The latest arrival is a Tektronix 492BP spectrum analyser. This guy runs from 10kHz to 21GHz and has a waveguide mixer (WM490K) which goes up to 26.5GHz. Apparently there are mixers available up to 325GHz.
The upside, well, this covers all the amateur bands. I mean, all of them, if I can get the mixers. But anyway it does everything I am likely to need for a very long time. The downside… space. it’s big. Mind you, so is the 5342A frequency counter. I need a bigger table. And I must say that describing this as portable is like describing a B40 receiver the same way. (well, ok, it’s half the weight of a B40)
I have written myself a mental note. First, do not use it until I get a decent DC block. Second, actually learn how to use it before I need to use it!
I’ve been looking for some time for an affordable (i.e. used) and useful ranged (i.e. not cheap!) spectrum analyser. Obviously I want DC to light but don’t need it and don’t want to sell the house for a bit of test gear. I have a TinySA which is good to 960MHz but I will need a higher frequency range as I fiddle more with microwaves.
The ultimate, e.g. a Rigol or Siglent LCD type device is just far too expensive. Nice to have yes but something one would need to be using all the time in order to justify it. Then I came across Satsagen – http://www.albfer.com/en/2020/02/21/satsagen-2/
Satsagen runs under Windows and by default uses an Adalm Pluto as its interface to the real world. The software even does the necessary to upgrade the Pluto to the ‘full’ range of 70MHz to 6GHz (you can do this easily by hand but it’s nice of the software to do it anyway). The software has three basic function too – spectrum analyser, spectrum analyser with tracking, and generator. So, one PC, one Pluto, Satsagen and you get a pretty decent 70MHz to 6GHz spectrum analyser, tracking generator and signal generator.
I have not yet delved into all the functionality and only carried out a couple of quick tests on a handheld and on my 70MHz transverter, plus a very quick test of a FPV transmitter (TS832) up at 5.6GHz.
It will work with other devices such as the HackRF and the RTL dongle but it seems so useful I purchased a Pluto just for it (yeah, ok, I can use it for other stuff too but hey)
So I now have a functional Creed 75 teleprinter. The person it came from had done a first rate job at cleaning it up and getting it to function. Thus far all I have done is put it in the workshop waiting for me to make some time and space to have a play. I also need to get my head around it as I have never had a 75 before.
And here it is. It is in good shape given how old it is and I hope eventually to be able to sneak this into the shack, aka the little bedroom. There is just no way the 444 would hide in there but there is almost a 75-sized hole.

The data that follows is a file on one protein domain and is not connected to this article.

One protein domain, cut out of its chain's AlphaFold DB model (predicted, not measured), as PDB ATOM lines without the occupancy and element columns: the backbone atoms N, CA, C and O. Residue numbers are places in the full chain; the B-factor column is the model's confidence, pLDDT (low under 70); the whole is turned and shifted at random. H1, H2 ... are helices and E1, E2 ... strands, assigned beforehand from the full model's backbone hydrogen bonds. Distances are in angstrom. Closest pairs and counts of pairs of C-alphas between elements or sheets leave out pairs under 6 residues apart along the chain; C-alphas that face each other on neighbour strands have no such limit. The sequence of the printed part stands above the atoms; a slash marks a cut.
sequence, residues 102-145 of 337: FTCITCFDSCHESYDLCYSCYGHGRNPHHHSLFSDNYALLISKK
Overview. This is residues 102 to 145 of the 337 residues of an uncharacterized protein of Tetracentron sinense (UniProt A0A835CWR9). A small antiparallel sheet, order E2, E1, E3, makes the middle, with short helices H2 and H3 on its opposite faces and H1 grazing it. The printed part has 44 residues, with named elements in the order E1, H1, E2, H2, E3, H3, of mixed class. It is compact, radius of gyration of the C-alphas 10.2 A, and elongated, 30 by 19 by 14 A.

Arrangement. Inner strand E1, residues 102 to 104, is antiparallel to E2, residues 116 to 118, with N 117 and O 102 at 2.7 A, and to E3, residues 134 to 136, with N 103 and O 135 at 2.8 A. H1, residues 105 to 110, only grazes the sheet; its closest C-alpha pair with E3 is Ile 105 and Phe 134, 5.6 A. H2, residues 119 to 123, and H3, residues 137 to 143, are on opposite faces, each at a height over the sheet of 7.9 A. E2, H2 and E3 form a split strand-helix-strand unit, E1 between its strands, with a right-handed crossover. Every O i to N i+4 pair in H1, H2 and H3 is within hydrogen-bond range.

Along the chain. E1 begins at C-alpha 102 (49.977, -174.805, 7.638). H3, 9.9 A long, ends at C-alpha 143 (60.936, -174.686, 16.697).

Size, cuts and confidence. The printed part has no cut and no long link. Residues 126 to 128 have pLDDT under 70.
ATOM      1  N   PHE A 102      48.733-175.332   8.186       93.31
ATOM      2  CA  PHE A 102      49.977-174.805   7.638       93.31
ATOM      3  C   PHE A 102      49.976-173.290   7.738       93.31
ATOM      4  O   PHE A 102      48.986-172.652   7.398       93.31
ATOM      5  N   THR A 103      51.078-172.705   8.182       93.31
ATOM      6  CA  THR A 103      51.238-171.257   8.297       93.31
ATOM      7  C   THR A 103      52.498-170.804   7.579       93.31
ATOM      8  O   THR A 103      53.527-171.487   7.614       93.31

The innards do look neat and care has been taken in getting it working.
More to the point though it prints just fine, a stage I have yet to reach with the 444.
The first order of play is to get some volts onto it via the TDMS and make sure it receives as well as sends. Ah, that means I need to fix the TDMS which has stopped working. This also means I need to rearrange all the valve collection as this is taking up half the workshop right now. Snowballing…
Yes I know it’s not really cold here in the UK, especially having spent a few winters in Montreal. But it’s damp… always damp. I had set up an electronics bench in the workshop but I was always conscious of the humidity. Recently it’s been hovering above 80% and so I have finally given up the idea and moved the test gear inside.
My original aim was to have the shack in the workshop but three things always stopped me: the fact that having a lot of relatively expensive gear in a wooden workshop in the garden is generally a bad idea; the humidity; and the fact that all my antennas are in the loft. So the radios stayed indoors, now joined by the test gear, which makes sense anyway. Plus there’s more light ‘up here’ with a large south-facing window.
Not the most startling of new toys but I’ve never had a PCB holder. All my construction until recently has been on Veroboard or just lash-ups of wires, until the QRP Labs board. That made me realise there was a gap on the bench.
So, this has joined my armoury. The board is a random “let’s fiddle with SMD” kit that comes with numerous bits and bobs. I’ve never had a go at SMD and yet I have two projects waiting to be built which are just that, so this board will hopefully get me up to speed. I figured it best to practice on something that doesn’t matter first. I have a headband magnifier, various fine tweezers and tiny soldering iron bits, so should be good to go. Let’s see how much of a mess I can make.